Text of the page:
Bright and early on Wednesday, January 27th, women from all over the country joined Sondra Shaw-Hardy and Carmen Stevens of Women’s Giving Circles International (WGCI) for a collaborative workshop on collective giving.
Sondra opened the event by welcoming the attendees and speakers, and introducing the day’s topics.
“The power of women’s philanthropy has changed not only the countries we live in, but changed us as well,” she said.
Carmen Stevens on Global Giving Circles
Carmen Stevens introduced the history of WGCI, which works to provide educational resources for women all over the world looking to start and grow their own giving circles. Primarily focused on circles outside of the United States, WGCI facilitates circle creation, networking, and mentorship all over the globe, but particularly in Latin America, Europe, and the organization’s most recent programs in Asia.
“Our circles make the most impact when they are specifically co-designed with the members of a community,” said Stevens. “We’re not here to be the philanthropist from the States telling you how to create your circle, but we’re here to lend our support and our history of creation to help you adapt [our learnings] to your community.”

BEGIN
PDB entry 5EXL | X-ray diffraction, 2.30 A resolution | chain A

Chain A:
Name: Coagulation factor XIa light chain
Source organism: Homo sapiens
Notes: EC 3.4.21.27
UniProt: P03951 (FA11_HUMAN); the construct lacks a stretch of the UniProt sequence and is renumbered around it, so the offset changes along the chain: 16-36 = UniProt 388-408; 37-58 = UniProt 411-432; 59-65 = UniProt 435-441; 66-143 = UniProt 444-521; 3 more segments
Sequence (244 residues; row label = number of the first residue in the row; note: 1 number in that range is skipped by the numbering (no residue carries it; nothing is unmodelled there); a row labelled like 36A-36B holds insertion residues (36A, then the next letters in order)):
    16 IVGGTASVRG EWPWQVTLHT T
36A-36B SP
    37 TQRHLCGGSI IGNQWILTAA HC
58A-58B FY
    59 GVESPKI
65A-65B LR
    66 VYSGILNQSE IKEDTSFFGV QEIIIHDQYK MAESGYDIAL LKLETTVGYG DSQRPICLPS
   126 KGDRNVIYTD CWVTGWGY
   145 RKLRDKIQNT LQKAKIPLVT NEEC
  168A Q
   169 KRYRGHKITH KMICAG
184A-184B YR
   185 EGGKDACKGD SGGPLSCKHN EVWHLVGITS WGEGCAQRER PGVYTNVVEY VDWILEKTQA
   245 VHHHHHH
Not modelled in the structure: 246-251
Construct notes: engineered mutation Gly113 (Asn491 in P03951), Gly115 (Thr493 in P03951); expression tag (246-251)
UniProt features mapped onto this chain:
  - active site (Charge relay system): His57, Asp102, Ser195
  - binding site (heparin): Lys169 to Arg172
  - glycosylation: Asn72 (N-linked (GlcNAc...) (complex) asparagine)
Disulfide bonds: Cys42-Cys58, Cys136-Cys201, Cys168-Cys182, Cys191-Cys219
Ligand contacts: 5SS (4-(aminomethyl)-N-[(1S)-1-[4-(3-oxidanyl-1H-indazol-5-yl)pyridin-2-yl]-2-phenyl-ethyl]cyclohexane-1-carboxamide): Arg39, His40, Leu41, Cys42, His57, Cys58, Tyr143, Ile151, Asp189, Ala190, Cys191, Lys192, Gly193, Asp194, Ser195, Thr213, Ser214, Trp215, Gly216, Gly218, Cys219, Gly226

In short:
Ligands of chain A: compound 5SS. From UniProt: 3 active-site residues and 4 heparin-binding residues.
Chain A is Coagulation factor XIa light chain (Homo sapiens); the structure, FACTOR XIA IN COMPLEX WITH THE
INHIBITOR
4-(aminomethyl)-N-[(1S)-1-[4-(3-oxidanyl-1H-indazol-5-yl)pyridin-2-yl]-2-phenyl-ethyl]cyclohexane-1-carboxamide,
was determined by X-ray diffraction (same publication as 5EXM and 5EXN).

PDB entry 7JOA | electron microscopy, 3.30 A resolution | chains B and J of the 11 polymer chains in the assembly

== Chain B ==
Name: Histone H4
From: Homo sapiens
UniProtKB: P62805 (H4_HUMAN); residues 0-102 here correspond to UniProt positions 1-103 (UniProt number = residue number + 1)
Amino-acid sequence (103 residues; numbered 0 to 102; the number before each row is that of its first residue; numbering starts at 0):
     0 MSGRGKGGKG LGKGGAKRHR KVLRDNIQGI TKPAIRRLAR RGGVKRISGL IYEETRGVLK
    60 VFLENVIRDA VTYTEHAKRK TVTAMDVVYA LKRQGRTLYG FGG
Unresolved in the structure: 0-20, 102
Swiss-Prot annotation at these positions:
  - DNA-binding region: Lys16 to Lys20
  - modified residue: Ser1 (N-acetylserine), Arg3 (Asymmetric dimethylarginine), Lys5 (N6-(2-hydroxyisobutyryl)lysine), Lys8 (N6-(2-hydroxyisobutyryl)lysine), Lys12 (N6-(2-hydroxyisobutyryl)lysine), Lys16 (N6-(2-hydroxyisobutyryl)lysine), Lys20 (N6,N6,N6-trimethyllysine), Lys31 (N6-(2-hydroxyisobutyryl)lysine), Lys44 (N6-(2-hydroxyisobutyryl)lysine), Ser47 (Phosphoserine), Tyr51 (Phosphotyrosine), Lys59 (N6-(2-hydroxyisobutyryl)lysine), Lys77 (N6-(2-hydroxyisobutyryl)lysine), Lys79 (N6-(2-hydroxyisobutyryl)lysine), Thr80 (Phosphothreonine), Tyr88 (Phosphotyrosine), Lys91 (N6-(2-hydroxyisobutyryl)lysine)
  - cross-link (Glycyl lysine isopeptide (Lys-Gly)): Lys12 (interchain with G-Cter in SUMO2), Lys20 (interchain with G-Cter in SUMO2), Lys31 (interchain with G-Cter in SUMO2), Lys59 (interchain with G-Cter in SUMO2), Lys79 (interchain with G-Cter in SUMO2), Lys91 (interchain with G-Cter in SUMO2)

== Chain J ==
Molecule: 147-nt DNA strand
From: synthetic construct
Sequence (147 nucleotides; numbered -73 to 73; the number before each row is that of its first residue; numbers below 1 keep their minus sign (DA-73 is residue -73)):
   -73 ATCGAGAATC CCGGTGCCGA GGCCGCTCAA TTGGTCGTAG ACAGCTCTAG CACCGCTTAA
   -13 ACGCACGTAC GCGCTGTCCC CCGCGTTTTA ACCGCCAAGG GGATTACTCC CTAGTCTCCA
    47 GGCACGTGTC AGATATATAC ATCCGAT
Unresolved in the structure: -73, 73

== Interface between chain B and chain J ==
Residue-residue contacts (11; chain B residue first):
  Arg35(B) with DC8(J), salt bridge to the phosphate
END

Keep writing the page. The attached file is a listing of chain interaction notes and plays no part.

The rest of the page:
Stevens went on to share the basic styles of giving circles, offering multiple examples from around the world. She stressed that broad, diverse, and inclusive membership is a critical component to success, as members work together “to serve the needs of women and girls.”
She referred to this concept as “democratizing philanthropy,” giving women opportunities for philanthropy together that they may not have individually.
Stevens also pointed out the differences in contribution level: Where giving circles in the United States often feature minimum contributions around $1,000, circles around the world run the gamut in financial contributions and gifting based on what will be the most effective for the individual community.
Creating Your Own Giving Circle
Stevens laid out a four-step process for creating a giving circle:
- Define your purpose.
- Invite members.
- Determine your gifting amount(s) and cycle.
- Grow your impact.
“When you’re starting to do women’s giving work, you want to keep in mind that everything around giving circles will be unique,” she said. “However, you’re going to want to have consensus about what you’re doing as a group.”
Stevens described the ways giving circles can start formally, but are also likely to grow out of informal, community-based events. For example, she referenced a giving circle that grew in Malawi after the same group of women met up to share meals and discuss their community’s needs — after a few meetings, the women realized they had a large group of women wanting to make a difference in their community. And thus, their giving circle was born.
“Recruitment of members is certainly important, but the education of women is also important,” said Stevens. “No approach is wrong — it’s up to what you want to do and how your members want to grow.”